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South Philly casino still stalled in court -- two years after award

At the hearing in 2014 awarding the second casino license for Philadelphia were winning partners (from left) Anthony Ricci, David Cordish, Bob Green, and Joe Weinberg.
At the hearing in 2014 awarding the second casino license for Philadelphia were winning partners (from left) Anthony Ricci, David Cordish, Bob Green, and Joe Weinberg.Read moreDAVID SWANSON / File Photograph

A notable anniversary in the Pennsylvania casino industry snuck by on Nov. 18: That date marked two years since the state Gaming Control Board awarded Philadelphia's second casino license, to a partnership between owners of Parx Casino in Bensalem and Cordish Cos. of Baltimore.

Thanks to appeals to the state Supreme Court by SugarHouse and by Market East Associates, which wanted to build a gaming hall at Eighth and Market Streets, that second casino is not much closer to opening than it was the day regulators selected the proposed $425 million project at the Holiday Inn site near Citizens Bank Park.

That's good news for casino opponents.

"I definitely feel any delays are a good thing for Philadelphia," South Philadelphia resident Lai Har Cheung said Wednesday.

"It's something I would like to not happen, actually," said Cheung, 40, who saw what she called the dark side of casinos when her parents took her to Atlantic City and made her wait while they gambled.

Despite the holdup, it is unlikely that Cheung will get her wish. Losing bidders or aggrieved competitors have contested every Pennsylvania casino license award except for the six licenses attached to horse-racing venues. All have eventually made it through the legal gauntlet.

During a January 2014 hearing, one member of the state gaming board even anticipated a long delay during a discussion of whether the Philadelphia market had enough gamblers to justify a second casino.

"What we know now is that we're in a tenuous market, but we also know that no casino's going to open for probably three years," Gregory C. Fajt said. "We're going to make a decision. We're going to get sued."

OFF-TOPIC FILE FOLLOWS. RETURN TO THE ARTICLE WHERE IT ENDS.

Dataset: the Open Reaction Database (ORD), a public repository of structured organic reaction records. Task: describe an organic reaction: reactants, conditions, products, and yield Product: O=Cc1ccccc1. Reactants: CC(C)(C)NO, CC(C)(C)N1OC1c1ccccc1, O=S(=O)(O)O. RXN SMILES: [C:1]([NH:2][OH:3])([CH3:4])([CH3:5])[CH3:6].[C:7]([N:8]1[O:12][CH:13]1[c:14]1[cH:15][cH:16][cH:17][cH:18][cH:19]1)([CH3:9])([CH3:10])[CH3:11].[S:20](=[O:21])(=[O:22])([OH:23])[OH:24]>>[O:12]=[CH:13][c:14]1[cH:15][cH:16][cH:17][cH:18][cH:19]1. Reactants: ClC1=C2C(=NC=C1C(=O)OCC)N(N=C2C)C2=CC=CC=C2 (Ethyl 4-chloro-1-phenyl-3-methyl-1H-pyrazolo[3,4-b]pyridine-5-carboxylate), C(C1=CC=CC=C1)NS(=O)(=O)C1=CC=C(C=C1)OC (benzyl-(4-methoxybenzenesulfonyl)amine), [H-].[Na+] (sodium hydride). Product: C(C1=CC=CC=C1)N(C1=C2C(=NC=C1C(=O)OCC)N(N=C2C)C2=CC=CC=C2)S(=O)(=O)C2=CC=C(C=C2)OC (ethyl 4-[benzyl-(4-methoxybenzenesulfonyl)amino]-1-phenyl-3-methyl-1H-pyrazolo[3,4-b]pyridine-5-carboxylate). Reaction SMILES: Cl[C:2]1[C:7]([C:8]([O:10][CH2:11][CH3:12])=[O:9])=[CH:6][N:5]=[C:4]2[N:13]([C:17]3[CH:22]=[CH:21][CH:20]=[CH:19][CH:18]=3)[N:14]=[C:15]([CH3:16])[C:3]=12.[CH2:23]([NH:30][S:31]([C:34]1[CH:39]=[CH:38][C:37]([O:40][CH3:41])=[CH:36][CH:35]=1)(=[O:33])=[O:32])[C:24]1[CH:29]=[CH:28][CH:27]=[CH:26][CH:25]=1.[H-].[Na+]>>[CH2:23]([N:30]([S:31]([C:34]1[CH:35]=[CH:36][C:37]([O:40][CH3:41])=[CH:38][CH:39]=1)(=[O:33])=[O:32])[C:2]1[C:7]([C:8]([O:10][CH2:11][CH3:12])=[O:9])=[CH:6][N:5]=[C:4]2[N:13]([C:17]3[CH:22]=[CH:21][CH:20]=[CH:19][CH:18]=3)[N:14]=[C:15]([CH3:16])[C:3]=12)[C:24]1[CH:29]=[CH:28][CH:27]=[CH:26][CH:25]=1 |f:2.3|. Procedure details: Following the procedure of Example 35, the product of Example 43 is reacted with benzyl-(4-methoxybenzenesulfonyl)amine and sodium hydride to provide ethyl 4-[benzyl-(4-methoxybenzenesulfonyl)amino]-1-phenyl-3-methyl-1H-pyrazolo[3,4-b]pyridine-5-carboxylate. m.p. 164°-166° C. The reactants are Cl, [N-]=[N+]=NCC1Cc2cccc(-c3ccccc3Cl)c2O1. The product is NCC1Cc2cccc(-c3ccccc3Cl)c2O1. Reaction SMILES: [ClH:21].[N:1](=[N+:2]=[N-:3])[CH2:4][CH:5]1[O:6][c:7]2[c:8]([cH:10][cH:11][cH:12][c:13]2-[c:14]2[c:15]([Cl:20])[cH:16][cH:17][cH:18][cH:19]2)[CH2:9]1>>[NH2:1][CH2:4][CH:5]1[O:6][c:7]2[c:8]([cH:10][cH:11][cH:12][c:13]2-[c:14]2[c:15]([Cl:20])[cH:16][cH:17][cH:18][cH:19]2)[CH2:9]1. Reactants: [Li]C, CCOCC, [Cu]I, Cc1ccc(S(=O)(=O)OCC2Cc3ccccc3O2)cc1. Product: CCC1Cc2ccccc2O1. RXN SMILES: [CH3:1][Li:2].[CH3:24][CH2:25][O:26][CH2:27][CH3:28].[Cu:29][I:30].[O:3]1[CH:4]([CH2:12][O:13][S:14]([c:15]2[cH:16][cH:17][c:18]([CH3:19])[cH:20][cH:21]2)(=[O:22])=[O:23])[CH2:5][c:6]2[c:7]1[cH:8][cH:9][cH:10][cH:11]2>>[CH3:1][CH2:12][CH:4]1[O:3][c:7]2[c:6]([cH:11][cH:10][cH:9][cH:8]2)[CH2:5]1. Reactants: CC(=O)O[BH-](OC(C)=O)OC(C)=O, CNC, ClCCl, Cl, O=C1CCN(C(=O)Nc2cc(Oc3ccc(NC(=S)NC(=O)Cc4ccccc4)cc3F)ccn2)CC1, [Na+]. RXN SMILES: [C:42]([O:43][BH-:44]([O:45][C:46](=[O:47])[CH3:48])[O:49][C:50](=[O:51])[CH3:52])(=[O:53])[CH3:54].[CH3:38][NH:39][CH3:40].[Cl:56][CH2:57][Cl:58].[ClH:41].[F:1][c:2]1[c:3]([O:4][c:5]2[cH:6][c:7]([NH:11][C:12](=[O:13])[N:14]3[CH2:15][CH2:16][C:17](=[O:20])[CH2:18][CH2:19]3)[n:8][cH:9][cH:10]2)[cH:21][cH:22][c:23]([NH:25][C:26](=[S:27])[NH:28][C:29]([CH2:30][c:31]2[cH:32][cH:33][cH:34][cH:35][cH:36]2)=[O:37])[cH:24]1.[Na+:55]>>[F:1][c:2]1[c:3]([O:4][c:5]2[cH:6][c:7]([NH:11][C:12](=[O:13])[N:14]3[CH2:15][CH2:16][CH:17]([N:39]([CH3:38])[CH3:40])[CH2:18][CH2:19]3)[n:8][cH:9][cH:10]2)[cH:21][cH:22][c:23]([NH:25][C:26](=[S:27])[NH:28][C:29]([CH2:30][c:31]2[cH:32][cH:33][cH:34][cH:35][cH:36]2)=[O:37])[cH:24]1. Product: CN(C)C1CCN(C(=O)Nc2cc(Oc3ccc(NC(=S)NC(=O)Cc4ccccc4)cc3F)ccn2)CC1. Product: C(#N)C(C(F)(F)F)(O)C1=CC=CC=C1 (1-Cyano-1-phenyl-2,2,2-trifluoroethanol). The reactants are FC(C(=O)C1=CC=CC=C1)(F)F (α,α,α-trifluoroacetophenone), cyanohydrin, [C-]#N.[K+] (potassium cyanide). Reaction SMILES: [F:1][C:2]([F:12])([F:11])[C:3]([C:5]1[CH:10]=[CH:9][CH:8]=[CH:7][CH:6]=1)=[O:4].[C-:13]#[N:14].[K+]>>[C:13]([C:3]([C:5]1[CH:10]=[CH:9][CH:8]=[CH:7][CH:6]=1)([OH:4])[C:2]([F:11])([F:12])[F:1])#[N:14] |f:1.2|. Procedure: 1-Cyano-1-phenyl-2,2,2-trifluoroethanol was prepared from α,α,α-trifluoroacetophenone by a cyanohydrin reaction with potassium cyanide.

It turns out Fajt was too optimistic.

It's anybody's guess when the state Supreme Court will rule. If it rules in favor of Stadium Casino LLC, the partnership that wants to build Live! Philadelphia, construction could begin a few months later, David Cordish, chief executive of Cordish Cos., said this week.

The company would still need 15 months to open its doors, according to a 2014 presentation.

That means Philadelphia would get its second casino nearly 12 years after the gaming board first awarded licenses in December 2006 to SugarHouse, which opened in 2010, and Foxwoods Casino Philadelphia, which lost its license six years ago after it failed to get financing.

The owners of SugarHouse and Market East Associates are doing their best to prevent the planned Live! casino from opening.

SugarHouse wants to block a competitor from coming into the market.

"We have consistently stated and market data confirms that the Philadelphia region is oversaturated with casinos and that a second Philadelphia casino will only do harm to the market," SugarHouse general manager Wendy Hamilton said in an email.

Market East officials, who argue that the board made the wrong choice for the license, had no comment, a spokeswoman said.

In March, the state's high court issued an opinion that, in large part, upheld the gaming board's decision to award the license to Stadium Casino, but the justices told the gaming board to look more closely at two narrow issues: whether Watche Manoukian, who owns 85.84 percent of Parx and would own 28.33 percent of Stadium Casino, is eligible for the category of license Stadium sought, and whether his financial interest in Stadium -- as opposed to ownership interest -- exceeds limits in Pennsylvania law.

In June, the Gaming Control Board published a document concluding that Stadium Casino should still get the license. That decision unleashed a storm of objections by SugarHouse and Market East.

They argued in briefs that the gaming board not only got the two questions it was supposed to address wrong, but also that the board violated the Supreme Court's order by not holding additional hearings. SugarHouse also said the board violated the Sunshine Act by not holding public meetings before responding to the Supreme Court.

Final briefs were filed Oct. 25.

Cordish said he was optimistic that a favorable decision would come soon.

"We're not going anywhere. We're going to build it," he said.